In the past few years, dozens of Internet Service Providers (ISPs) sprouted across the Arab world, connecting more the 3.5 million Arabs to the WWW. Lately, however, many have been facing hardship, struggling to survive amid fierce competition. As the ISP price-war heats up, those becoming its casualties are to soon find out what the latest merger & acquisition frenzy is all about.
Based on the analysis of recent mergers and acquisitions among ISPs in Egypt, Jordan, Saudi Arabia, Kuwait, and Lebanon, a recently released Arab Advisors Group research predicts rapid ISP consolidation in the Arab world, with the emergence of regional service providers covering several markets.
The report warns of an upcoming shakeout threatening small sized ISPs, who should be considering all of their strategic alternatives with the emergence of a few major regional players, which are expected to enjoy the largest market share.
One of the first early birds of this emerging business trend was Fiberlink Networks, a Lebanese subsidiary of the US-based Fiberlink Communications, that us endeavoring to become a major regional service provider. The first of what Fiberlink managers hoped will become a string of acquisitions and partnerships, was PSINet, one of Lebanon’s leading ISPs.
After that November move, Imad Tarabay, former vice president of PSINet MENA and current CEO of Fiberlink Networks, commented that "the participation of Fiberlink Communications International and other off-shore Venture Capitalists will certainly enhance our work in the region… This will give us a competitive edge over our local and regional competitors."
According to Tarabay, PSINet decided to sellout to the newly established FiberLink Networks, after shifting its growth strategy from outright acquisitions to focusing on organic growth. The US-based PSINet acquired in December 19999 local ISP Lynx to form PSINet Lebanon. FiberLink itself is one-third owned by the original owners of Lynx, Imad Tarabay and Raed Rayess.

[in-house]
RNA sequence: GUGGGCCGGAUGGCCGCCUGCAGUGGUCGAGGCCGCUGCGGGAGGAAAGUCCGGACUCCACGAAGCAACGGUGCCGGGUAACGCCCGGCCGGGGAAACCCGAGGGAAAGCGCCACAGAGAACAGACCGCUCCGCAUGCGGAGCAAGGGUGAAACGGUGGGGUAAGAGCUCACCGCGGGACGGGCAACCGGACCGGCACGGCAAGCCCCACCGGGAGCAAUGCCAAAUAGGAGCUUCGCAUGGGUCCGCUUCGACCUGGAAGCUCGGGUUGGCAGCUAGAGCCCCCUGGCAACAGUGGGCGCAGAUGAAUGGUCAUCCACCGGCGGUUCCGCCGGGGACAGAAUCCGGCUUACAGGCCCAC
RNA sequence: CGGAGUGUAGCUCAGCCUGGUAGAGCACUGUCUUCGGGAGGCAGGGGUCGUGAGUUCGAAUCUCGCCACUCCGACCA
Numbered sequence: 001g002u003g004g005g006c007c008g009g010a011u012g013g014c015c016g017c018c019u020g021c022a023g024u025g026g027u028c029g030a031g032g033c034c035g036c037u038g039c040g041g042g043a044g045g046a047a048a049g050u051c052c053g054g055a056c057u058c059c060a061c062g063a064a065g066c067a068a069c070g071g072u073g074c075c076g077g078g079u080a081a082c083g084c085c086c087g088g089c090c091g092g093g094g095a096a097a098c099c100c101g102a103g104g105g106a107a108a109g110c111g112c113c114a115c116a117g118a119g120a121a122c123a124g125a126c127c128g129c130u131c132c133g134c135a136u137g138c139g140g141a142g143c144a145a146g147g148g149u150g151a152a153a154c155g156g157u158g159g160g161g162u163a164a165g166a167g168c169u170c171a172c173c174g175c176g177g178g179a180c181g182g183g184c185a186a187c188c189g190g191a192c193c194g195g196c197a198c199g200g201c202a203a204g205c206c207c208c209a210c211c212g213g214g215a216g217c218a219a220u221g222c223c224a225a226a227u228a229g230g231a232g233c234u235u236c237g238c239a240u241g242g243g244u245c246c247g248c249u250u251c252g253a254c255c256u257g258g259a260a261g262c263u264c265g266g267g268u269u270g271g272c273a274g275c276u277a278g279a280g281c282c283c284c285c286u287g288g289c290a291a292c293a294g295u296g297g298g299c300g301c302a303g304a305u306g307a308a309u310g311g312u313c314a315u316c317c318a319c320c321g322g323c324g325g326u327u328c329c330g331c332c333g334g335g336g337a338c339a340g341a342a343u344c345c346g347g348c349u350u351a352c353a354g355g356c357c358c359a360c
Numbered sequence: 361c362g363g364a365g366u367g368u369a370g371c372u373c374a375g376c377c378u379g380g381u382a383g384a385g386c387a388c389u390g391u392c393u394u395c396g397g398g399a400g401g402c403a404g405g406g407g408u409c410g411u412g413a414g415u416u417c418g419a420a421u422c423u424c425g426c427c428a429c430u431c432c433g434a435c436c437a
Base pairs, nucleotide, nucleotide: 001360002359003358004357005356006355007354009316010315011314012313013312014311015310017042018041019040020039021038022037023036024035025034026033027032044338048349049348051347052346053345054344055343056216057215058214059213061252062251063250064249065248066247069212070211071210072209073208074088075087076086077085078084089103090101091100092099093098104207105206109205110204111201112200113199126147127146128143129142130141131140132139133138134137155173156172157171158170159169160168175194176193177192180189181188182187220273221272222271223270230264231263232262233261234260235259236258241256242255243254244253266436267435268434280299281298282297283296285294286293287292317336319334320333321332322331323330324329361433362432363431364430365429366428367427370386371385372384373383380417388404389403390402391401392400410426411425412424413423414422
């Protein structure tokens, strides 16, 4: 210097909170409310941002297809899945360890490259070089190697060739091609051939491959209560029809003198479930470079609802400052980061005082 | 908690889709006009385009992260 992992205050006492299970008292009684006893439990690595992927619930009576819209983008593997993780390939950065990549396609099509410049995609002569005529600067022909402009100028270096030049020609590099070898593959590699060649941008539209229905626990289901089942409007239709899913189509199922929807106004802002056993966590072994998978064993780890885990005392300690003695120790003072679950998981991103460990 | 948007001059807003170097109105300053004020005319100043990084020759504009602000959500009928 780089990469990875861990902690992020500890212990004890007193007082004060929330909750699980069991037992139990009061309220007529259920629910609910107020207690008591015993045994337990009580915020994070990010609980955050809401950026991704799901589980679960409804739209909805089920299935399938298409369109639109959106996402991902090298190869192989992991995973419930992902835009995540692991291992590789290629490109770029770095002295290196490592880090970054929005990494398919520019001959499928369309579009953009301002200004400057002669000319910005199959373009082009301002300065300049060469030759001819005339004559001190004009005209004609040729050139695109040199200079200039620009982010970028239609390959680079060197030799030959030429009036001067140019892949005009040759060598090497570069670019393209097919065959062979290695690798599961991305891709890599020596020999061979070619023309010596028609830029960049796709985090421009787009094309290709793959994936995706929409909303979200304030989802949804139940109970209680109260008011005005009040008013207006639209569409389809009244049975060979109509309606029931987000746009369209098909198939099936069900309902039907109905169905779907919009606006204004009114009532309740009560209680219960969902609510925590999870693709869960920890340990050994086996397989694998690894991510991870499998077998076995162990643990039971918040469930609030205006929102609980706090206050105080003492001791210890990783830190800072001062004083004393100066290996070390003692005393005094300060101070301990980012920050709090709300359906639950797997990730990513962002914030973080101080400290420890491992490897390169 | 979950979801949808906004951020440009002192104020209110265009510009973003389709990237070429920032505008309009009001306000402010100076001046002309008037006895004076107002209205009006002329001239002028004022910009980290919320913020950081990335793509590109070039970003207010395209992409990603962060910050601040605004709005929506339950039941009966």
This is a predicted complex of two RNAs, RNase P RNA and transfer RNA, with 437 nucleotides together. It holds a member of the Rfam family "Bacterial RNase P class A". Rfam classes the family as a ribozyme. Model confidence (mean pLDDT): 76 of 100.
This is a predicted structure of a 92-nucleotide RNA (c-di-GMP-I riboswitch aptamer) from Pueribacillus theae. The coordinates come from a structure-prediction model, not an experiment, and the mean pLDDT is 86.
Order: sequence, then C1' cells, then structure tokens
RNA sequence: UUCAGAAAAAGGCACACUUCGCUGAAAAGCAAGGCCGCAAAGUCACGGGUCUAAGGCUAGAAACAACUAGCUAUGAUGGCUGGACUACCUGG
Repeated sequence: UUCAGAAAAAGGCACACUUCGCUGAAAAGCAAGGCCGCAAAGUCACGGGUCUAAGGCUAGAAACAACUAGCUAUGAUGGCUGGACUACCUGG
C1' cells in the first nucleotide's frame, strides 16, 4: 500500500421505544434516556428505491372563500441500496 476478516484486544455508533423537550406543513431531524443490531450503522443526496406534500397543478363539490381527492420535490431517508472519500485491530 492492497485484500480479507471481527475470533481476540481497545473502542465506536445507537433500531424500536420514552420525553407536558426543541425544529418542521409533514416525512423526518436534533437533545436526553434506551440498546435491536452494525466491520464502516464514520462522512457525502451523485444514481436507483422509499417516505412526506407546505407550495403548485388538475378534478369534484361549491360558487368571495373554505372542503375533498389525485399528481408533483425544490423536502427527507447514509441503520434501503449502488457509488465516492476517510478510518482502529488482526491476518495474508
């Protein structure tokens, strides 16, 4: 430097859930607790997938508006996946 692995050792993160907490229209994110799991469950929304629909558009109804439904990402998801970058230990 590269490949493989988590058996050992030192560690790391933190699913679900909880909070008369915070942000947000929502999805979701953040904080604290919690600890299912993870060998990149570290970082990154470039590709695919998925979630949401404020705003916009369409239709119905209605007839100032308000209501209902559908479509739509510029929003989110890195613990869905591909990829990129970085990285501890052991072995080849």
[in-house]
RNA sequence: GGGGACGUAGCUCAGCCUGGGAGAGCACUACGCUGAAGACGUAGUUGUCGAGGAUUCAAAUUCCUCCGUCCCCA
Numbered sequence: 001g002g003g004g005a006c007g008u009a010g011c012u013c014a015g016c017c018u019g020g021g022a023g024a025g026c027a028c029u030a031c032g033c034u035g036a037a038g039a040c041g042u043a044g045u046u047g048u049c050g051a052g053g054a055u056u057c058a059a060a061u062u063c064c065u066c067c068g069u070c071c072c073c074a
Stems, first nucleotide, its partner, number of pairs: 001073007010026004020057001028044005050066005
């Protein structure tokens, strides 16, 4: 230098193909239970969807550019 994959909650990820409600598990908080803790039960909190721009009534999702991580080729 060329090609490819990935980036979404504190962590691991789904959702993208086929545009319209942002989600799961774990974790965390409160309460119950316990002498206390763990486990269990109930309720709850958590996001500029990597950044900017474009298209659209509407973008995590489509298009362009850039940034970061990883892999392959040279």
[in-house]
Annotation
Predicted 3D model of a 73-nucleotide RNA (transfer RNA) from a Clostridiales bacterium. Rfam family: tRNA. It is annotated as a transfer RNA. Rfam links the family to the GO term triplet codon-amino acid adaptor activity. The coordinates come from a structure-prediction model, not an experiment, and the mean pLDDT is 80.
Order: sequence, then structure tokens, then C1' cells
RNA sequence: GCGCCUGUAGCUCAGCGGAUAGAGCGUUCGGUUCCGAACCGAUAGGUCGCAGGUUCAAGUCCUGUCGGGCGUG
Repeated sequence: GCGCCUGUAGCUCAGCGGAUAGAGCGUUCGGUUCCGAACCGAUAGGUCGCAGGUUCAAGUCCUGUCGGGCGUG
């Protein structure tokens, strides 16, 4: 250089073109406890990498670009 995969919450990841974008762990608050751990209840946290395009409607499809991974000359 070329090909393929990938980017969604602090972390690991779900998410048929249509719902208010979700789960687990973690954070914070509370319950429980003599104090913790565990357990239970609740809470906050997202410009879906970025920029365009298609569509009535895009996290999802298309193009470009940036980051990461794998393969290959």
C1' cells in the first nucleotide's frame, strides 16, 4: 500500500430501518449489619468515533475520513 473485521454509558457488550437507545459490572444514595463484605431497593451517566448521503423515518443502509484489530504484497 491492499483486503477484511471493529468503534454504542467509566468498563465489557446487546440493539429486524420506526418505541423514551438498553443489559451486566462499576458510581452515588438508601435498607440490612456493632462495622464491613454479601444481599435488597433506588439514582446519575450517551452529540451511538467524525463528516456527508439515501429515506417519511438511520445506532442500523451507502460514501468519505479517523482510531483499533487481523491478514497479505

Pursuing Fiberlink’s professed-goal of “expansion in the Middle East and North Africa through acquisitions and partnerships,” it had already received a cash injection one billion Lebanese pounds last year, raising its capital to two billion LP to be used for short-term growth. The PSINet acquisition was to serve as Fiberlink’s launching pad for penetrating into the region, and it is currently in the process of negotiating with ISPs in Jordan and Egypt.
Advancing from the west, similar strategies have been the carried out by the Africa Online Internet provider, who had bought in mid-February the Egyptian ISP MenaNet for $8.7 million. With the acquisition, the Africa Online Group—which serves Kenya, Zimbabwe and six other African countries—has gained a foothold in the Middle East and North Africa, achieving a combined dial-up user base of more than 33,000 subscribers.
Mohammad Khatib, the Amman-based Arab Advisors Group director, explained the trend: “Five years after the emergence of the first liberalized ISP markets in the Arab world, the industry is undergoing rapid consolidation towards a more mature market with the emergence of regional players that can leverage the economies of scale, and provide a solid service.”
According to the report, fully competitive Internet markets, such as Lebanon, along with high net-worth markets, such as the United Arab Emirates, were able to achieve highest regional Internet penetration rates, of five and eight percent respectively.
However, in partially competitive markets such as Saudi Arabia, where the Internet backbone is still regulated by the government, there is a disappointing penetration rate of only 0.75 percent—well under the estimated potential of the Saudi market, the report stated.
Other fully competitive markets, such as Egypt and Jordan, were found to be held back by a highly fragmented and undercapitalized ISP market that prevented any substantial investment in marketing the customer services. — (Albawaba-MEBG)
© 2001 Mena Report (www.menareport.com)
© 2000 - 2019 Al Bawaba (www.albawaba.com)